Japan boomed during the late 20th century. Some analysts from back then thought the Japanese economy would surpass the United States to become the world’s largest.
As we all know, that didn’t happen. Tepid growth followed the nation’s financial collapse in 1991. Japan’s economy remains weak today, over 25 years later.
Indicators show they’ll become even less significant – and it’s already happening. China surpassed them as the world’s second largest economy back in 2010. India will also overtake Japan before 2030.
Japan is historically a very protectionist and homogenous society. However, the government realizes its problems. They’re reluctantly opening up to more foreign investment while making it easier to do business in the country because of this.
The question is: will it be enough? We’ll look at some of Japan’s challenges and how the nation is tackling them.
Most problems can be fixed, but demographics are especially hard to overcome. Japan’s are a nightmare.
Japan is one of the oldest countries in the world. The average age is 47 – second highest only to Monaco. That’s in addition to a high life expectancy of 84 years old. Both these things mean low productivity and an increasing need for welfare.
Fertility rates are at a dangerously low level as well. Two people must have at least two children for a population to replace itself. But the average Japanese woman has only 1.46 births. This is far below the replacement rate.
Japan will face rapid population decline throughout the coming decades because of this. A high proportion of retirees to workers, combined with a falling population, are already hampering growth. These issues should only get worse.
Before the end of this century, Japan’s population will fall from its current 127 million to barely over 40 million.
Still Unattractive for Investors
Japan has a reputation among foreign investors for being difficult. Everything from opening a bank account to getting a visa is (or at least was) a bureaucratic process.
Lawmakers are taking steps toward making things easier though. Let’s see what they’ve done.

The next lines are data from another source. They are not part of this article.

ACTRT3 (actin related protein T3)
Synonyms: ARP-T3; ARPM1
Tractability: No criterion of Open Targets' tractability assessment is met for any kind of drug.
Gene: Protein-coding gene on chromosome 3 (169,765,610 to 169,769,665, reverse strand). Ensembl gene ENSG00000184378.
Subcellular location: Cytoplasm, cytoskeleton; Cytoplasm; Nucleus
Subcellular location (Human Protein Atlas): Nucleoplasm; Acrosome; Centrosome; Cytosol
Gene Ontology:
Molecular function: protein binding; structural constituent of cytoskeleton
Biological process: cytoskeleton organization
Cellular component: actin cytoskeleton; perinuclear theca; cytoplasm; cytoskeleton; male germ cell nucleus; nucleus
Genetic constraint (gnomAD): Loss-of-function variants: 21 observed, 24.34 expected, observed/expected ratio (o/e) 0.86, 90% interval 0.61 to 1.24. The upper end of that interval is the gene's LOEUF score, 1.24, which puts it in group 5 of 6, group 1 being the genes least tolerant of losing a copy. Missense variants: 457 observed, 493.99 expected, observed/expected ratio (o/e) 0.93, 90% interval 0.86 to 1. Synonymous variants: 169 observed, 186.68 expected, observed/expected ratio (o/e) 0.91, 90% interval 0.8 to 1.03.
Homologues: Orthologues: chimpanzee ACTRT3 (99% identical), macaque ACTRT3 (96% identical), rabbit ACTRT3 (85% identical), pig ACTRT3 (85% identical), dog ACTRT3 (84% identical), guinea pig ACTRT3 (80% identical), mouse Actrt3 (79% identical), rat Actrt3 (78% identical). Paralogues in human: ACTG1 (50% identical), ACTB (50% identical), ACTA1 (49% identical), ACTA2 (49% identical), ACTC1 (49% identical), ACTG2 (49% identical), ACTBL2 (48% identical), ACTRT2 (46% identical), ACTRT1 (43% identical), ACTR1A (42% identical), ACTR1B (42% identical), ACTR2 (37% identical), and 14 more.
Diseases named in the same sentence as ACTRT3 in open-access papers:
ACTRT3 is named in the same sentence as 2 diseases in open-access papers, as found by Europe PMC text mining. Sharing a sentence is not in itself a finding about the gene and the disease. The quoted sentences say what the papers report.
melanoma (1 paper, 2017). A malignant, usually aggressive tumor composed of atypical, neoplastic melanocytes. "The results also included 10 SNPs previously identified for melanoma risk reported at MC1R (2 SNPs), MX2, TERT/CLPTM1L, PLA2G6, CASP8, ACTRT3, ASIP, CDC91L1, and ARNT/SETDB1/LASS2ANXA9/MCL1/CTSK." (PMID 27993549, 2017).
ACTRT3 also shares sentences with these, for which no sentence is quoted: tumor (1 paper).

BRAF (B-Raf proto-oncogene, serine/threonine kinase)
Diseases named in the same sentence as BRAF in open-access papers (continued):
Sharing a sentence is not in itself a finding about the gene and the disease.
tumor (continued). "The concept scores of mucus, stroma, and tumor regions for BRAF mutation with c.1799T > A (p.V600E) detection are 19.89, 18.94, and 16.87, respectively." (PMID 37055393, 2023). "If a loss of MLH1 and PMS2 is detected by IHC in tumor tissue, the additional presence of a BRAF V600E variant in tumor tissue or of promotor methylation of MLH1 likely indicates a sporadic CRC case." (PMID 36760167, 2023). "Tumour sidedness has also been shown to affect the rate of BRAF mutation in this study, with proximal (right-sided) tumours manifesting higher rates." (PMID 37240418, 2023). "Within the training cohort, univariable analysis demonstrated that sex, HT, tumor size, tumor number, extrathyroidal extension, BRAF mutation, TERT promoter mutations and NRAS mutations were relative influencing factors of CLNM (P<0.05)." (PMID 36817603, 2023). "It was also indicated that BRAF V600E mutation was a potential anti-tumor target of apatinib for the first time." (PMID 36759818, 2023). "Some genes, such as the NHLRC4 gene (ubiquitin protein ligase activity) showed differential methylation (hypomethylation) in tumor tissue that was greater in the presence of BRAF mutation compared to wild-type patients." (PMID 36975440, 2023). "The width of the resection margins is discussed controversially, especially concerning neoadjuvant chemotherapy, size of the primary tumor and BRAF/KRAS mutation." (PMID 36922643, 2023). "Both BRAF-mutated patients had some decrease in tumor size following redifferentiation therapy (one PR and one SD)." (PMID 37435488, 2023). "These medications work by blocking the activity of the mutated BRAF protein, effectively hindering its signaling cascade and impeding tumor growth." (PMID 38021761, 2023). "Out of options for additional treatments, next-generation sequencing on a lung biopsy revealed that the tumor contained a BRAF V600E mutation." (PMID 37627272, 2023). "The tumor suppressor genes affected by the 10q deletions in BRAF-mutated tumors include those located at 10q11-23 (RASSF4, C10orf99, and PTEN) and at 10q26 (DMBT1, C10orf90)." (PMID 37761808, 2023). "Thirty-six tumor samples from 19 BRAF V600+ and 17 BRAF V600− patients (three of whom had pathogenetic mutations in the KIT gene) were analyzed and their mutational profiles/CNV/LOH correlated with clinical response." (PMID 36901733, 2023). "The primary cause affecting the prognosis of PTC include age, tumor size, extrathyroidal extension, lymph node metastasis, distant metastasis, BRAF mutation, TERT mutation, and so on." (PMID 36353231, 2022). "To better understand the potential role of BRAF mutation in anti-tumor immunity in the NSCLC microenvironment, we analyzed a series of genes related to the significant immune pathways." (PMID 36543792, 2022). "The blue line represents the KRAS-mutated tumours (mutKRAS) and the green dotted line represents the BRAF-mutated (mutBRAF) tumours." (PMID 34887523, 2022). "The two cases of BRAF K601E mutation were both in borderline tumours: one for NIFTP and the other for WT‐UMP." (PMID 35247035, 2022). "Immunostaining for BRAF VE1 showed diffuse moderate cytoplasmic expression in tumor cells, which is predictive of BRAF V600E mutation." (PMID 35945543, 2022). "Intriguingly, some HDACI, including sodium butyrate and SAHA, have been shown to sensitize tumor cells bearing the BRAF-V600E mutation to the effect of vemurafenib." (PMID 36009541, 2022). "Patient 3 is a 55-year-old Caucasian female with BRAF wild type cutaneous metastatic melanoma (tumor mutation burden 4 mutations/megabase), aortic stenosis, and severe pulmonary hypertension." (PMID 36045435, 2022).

The number of foreign workers in Japan doubled over the past 8 years. Looser requirements for bringing low-skilled workers into the country have eased some concerns over staff shortages in the manufacturing industry.
High-skilled workers also now have a simplified, point-based application for getting long-term visas and permanent residency in Japan.
There’s an important difference between “immigrants” and “foreign workers” though. Immigrants create lives, have children, and stay for the long-term. Foreign workers are temporary and serve the purpose of filling labor shortages – not fixing broader demographic issues.
Policies are moving in the right direction. But Japan isn’t competing with its former self. They’re competing with other countries in the Asia-Pacific region.
These reforms don’t look so great when compared to places like Singapore, Malaysia, and South Korea, and others. These countries are more welcoming to both foreign workers and those staying on a more permanent basis.
Future of the Japanese Economy
Most problems in this article can be fixed. Robots and other technological advances can help solve labor inefficiency. Business-friendliness can attract investors and jumpstart growth. Looser immigration laws can prop up falling populations.
With that said, lawmakers must step up their game. Japan’s current policies are nowhere near sufficient or appropriate given the nation’s dire issues.
Time will tell whether Japan gets its act together. In the meantime, we recommend investing elsewhere. Many places in Asia have solid demographics, forward-thinking policies, and better futures.
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